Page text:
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Encore Capital Reports Earnings, Talks About Increased Supply of Credit Card Debt

Revenue and profits were up at Encore Capital Group, which reported its second quarter financial statements yesterday.

The company had revenue of $350 million for the second quarter of 2018, up from $291 million in the same quarter a year earlier. Net income at the company was $26.3 million for the quarter, up from $20.2 million in the same period last year.

Encore said it spent more money during the second quarter to buy charged-off credit card debt from U.S. banks than ever before. As well, company Chief Executive Ashish Masih said, the supply of charged-off debt continues to grow.

“The second quarter for Encore was a period of strong financial and operational performance as our global business generated record levels of portfolio purchases, collections, revenues, and estimated remaining collections,” Masih said in a statement. “Our strong collections were helped by our operational innovation and the additional collections capacity we’ve been adding steadily around the world.”

Encore spent $203 million on buying portfolios in the U.S. during the second quarter, and have spent $382 million through the first half of 2018, Masih said on a conference call yesterday to discuss the earnings results.

While many of the questions from analysts on the call were about Encore’s European operation and its acquisition of Cabot Credit Management, there were some questions about the U.S. market. Here are some snippets given by Masih from a transcript of the call.

When asked about the status of the U.S. operation and it’s growth potential:

So in terms of capacity we started growing capacity in early 2017 for the U.S. business in all our three locations rather three geographies in our four call centers in the U.S. and in Costa Rica and India, and we started doing that in a very measured way because it takes time to hire and train and retain good account managers and we also have started growing capacity in our internal litigation operation which is kind of more of a production or back office kind of operation. And we continue to do that this year. I expect it will continue for a remainder of the year at a steady pace.

And in terms of expenses you probably wouldn’t see too much increase from that but there are other puts and takes that come into play as well but the capacity increase continues and we are focusing a lot more in call center because what we’re finding is to your other part of the question given the sales are more fresh and we’ve been very successful in purchasing fresh portfolios and signing forward flows we are putting a lot of emphasis on our consumer centric call model which allows consumers to settle their debts or get on a payment plan earlier in the cycle and using just through a conversation as opposed to later in the cycle or through litigation.

And we’re finding good success in developing payment plans that are long-lasting and very resilient. And the second thing it’s doing is it’s increasing our share of call center collections in a very slow but measured manner. So we feel it’s good for us given the differences in cost to collect of the two channels but also extremely positive and a better outcome for consumers that they’re able to connect with our account managers, have a detailed conversation understand — we are able to understand what their financial situation is and then have the one up payment plan that makes sense as opposed to one that just they agreed to without thinking through. So we take our time to talk to the consumers, the calls are long. That’s the focus of a consumer centric call model that’s driving some of the – that’s being — that’s an output of some of our expansion and capacity in all our three geographies.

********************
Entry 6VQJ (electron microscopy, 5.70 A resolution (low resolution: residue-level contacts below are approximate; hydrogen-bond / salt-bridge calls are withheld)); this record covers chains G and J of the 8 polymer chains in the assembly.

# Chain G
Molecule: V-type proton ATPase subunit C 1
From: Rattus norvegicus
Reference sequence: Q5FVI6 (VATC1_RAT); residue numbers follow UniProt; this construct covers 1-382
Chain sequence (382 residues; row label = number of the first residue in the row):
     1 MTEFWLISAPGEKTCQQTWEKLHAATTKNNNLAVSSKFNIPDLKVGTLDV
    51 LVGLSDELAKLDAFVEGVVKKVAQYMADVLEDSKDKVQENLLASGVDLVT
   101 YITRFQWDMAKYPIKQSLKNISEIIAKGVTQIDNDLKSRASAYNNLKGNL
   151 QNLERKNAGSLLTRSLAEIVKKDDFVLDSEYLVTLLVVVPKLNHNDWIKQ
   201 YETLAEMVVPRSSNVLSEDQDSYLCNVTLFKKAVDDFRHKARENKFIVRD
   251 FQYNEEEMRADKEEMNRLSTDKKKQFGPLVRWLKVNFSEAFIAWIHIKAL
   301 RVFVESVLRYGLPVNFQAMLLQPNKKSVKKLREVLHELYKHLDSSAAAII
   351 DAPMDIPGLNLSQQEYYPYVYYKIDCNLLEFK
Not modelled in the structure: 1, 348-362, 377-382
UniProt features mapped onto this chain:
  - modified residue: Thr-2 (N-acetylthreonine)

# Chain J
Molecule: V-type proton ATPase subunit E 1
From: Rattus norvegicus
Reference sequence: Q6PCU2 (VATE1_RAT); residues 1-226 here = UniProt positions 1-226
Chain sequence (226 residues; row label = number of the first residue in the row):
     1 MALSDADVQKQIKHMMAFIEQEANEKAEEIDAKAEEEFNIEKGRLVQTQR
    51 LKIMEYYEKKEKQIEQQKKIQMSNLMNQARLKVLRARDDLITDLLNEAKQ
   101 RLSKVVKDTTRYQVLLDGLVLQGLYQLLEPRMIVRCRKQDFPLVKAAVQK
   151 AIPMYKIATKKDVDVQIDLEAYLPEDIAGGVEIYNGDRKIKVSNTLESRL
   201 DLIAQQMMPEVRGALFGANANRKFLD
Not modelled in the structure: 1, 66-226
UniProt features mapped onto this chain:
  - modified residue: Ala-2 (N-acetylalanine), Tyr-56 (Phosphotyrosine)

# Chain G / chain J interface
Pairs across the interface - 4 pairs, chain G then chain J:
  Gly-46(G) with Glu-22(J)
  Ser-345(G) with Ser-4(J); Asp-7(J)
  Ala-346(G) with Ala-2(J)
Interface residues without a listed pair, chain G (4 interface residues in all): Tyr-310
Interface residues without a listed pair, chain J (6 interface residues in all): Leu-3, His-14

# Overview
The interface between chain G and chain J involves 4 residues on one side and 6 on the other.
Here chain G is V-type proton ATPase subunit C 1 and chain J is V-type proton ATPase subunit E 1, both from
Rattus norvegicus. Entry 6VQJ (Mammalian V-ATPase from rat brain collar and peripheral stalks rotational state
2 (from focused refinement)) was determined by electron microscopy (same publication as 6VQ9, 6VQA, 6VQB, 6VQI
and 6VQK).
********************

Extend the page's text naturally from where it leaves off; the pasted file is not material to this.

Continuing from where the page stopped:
When asked about the regulatory climate in the U.S.

It’s been kind of quiet and I would say consistent with the last few quarters in terms of regulatory outlook there’s maybe two or three levels which are fairly consistent. So one major regulator that impacts our industry is the OCC guiding the banks and that’s been very stable over the last few years in terms of their expectations of banks and which drives their certification and audit processes which is what we go through on a regular basis. Last year we went through over 40 audits and passed all of them. That’s what creates differentiation for our platform against many other debt buyers here in the U.S.

The second regulatory one is obviously the CFPB or the BCFP as it’s now known and what we heard of few weeks ago maybe a couple of months ago was they plan to issue the notice of proposed rule-making sometime in 2019 I believe May or something around that and that will still take several quarters. If that happens at that timeframe for the rules to get finalized perhaps even a year given it’s a long process and from that point of view we have seen the BCFP being a much more for balanced regulator and looking at consumers interest but also looking at it in a balanced way. The third element of regulatory that generally is of interest is the TCPA or the impact on auto-dialing cellphones. There was a court case as you mentioned and after that the FCC asked for commentary which many have provided including us and we are waiting for any changes or clarification to come from the FCC that makes it easier to use auto-dialers for reaching consumers because that’s a more and more consumers have cell phones who may not have consented and it’s very important to be able to reach those consumers. So that will improve once we get some clarification but nothing really has changed since the last quarterly call that we had on that front on either of the fronts.


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